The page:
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January 1997

Cryosurgery of Breast Cancer

Author Affiliations

From the Departments of General Surgery (Dr Staren, Sabel, Wiener, Hart, Gorski, Dowlatshahi, and Corning and Messrs Gianakakis and Haklin) and Pathology (Dr Koukoulis), Rush-Presbyterian-St Luke's Medical Center, Chicago, Ill.

Arch Surg. 1997;132(1):28-33. doi:10.1001/archsurg.1997.01430250030005

Objective:  To determine the feasibility and efficacy of cryosurgery of breast cancer.

Design:  In phase 1, carcinogen-induced mammary adenocarcinomas in 13 Sprague-Dawley rats were treated by cryosurgery and were then examined for histopathologic change. In phase 2, transplantable mammary adenocarcinomas in 50 DBA/IJ mice were treated by cryosurgery to determine the effect of varying tumor temperatures, and duration and number of freeze-thaw cycles on tumor viability. In phase 3, 2- to 3-cm ultrasound-monitored cryolesions were formed in the breasts of 4 dogs and 4 sheep. These animals were followed up for procedure-related complications; the histopathologic necrosis of the cryolesions were correlated with the ultrasound images. Based on the results of these experiments, ultrasound-guided cryosurgery of breast cancer was initiated in a human clinical trial.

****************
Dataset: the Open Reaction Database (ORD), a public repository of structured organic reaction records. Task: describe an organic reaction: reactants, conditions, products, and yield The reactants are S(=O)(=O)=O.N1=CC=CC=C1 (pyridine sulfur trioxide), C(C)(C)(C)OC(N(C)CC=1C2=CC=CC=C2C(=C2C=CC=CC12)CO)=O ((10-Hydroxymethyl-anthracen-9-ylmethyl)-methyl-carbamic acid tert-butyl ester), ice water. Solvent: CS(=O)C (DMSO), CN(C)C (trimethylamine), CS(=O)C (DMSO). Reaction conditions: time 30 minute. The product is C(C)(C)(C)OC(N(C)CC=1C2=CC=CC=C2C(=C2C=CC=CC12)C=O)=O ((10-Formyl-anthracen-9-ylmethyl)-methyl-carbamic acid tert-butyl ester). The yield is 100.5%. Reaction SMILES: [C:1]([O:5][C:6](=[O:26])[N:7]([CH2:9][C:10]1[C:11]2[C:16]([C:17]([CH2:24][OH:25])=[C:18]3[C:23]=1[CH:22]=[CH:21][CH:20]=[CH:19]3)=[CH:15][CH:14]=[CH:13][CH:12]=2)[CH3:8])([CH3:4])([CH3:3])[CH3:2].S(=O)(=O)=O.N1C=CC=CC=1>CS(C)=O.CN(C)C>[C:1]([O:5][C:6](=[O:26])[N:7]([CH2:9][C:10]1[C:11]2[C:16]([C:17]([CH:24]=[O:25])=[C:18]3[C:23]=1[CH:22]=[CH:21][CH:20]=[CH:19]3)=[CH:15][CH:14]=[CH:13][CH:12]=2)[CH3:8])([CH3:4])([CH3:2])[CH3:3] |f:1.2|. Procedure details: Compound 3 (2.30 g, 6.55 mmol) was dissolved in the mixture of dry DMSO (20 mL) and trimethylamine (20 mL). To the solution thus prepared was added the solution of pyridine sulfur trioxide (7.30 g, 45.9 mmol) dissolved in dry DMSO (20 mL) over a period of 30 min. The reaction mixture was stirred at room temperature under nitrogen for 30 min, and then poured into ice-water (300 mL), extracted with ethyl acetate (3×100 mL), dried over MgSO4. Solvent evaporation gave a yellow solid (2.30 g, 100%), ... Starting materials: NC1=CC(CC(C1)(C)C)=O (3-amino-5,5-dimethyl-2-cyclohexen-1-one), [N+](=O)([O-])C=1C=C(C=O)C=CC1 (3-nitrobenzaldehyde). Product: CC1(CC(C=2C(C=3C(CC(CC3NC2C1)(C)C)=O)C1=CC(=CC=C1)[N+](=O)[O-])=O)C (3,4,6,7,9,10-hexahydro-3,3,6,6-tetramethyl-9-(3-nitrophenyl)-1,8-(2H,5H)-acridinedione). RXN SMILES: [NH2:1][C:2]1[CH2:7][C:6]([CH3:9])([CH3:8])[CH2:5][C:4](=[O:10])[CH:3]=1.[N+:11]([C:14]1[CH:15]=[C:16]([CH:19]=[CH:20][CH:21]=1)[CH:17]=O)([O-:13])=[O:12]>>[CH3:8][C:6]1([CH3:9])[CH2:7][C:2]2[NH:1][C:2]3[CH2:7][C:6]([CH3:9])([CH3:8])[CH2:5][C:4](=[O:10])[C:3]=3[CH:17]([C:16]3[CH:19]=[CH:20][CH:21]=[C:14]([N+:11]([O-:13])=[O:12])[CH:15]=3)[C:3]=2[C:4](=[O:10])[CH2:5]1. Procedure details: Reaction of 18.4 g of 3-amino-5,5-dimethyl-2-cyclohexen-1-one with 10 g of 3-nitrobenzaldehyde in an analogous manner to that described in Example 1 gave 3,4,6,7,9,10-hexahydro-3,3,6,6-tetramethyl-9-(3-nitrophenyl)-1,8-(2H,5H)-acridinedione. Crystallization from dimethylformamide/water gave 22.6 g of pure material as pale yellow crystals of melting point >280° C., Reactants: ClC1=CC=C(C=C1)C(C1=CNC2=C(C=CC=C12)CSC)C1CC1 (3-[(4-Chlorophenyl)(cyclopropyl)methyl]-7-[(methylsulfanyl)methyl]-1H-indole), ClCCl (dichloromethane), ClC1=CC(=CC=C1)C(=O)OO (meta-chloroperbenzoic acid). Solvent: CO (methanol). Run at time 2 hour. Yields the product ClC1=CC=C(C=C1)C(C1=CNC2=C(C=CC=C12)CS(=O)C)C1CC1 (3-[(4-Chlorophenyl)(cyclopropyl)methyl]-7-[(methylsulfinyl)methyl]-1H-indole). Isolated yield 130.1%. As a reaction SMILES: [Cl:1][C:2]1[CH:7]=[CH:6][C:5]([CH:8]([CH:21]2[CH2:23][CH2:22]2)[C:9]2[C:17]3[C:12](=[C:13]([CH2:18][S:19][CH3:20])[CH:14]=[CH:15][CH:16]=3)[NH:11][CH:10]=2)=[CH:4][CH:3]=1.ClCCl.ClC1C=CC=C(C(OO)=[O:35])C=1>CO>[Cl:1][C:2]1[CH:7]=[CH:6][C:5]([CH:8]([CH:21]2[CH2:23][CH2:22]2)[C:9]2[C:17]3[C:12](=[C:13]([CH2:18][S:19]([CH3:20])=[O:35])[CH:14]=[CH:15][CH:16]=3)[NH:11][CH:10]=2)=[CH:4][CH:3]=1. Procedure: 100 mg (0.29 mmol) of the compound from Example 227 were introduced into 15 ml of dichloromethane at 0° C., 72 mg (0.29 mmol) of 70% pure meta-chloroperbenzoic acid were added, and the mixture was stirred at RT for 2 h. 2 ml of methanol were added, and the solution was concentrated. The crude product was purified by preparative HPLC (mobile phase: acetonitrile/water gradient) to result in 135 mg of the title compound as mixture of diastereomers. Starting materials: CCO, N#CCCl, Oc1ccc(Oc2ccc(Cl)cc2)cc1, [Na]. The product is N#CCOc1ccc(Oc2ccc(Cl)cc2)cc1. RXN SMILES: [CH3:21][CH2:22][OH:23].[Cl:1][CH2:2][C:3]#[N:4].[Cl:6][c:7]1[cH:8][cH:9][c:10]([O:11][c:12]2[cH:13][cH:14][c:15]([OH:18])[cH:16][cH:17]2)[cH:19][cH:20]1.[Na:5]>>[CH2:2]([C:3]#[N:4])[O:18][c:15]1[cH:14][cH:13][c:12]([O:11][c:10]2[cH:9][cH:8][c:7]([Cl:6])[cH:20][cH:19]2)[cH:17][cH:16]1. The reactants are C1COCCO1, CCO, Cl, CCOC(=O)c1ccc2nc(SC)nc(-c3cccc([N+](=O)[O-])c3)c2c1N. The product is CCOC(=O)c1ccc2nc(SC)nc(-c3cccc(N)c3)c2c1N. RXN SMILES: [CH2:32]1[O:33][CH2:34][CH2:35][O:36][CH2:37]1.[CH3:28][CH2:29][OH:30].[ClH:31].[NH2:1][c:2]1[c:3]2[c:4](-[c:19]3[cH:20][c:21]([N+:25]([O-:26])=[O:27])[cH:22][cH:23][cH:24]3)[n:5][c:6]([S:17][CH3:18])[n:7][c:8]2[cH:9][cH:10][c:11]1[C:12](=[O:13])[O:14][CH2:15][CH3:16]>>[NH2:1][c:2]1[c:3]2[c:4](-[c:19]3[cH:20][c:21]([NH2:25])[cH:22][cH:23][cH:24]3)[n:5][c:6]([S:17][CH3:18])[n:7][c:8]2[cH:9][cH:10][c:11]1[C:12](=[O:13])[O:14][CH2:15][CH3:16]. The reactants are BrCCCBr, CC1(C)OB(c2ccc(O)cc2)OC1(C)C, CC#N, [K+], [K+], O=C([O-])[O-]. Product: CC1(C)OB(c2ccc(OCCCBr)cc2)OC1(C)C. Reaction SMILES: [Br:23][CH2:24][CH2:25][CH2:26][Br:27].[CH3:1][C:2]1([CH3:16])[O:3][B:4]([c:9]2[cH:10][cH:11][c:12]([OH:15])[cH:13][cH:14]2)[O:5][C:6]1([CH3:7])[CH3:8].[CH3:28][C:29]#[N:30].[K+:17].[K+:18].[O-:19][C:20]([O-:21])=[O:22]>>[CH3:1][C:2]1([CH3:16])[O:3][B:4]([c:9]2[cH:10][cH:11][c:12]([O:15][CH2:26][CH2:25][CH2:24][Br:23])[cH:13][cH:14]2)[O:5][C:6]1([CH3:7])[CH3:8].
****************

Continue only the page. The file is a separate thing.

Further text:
Results:  In phase 1, a single, short-term (<7 minutes) freeze killed only tumors smaller than 1.5 cm in diameter, despite an apparent decrease to −40°C at the periphery of each tumor. In phase 2, varying the peripheral tumor temperature to as low as −70°C, using a single, shortterm (<7 minutes) freeze did not alter the results from phase 1. If the ice ball fully encompassed the tumor, however, maintaining it for at least 15 minutes achieved 100% tumor kill independent of tumor size. In phase 3, creation of a reproducible ultrasound-monitored cryolesion was facilitated when 2 freeze-thaw cycles were performed. No procedure-related complications were noted. In the human trial, 2 invasive lobular carcinomas from 1 patient were treated by cryosurgery and were negative for persistent tumor by core needle biopsy performed 4 and 12 weeks after a well-tolerated procedure.

Conclusions:  In situ breast cryosurgery has been proved to be feasible and efficacious in small and large animal studies and has been successfully performed in 1 patient with breast cancer. The results of this study suggest that ultrasound-guided cryosurgery of breast cancer warrants further investigation.Arch Surg. 1997;132:28-33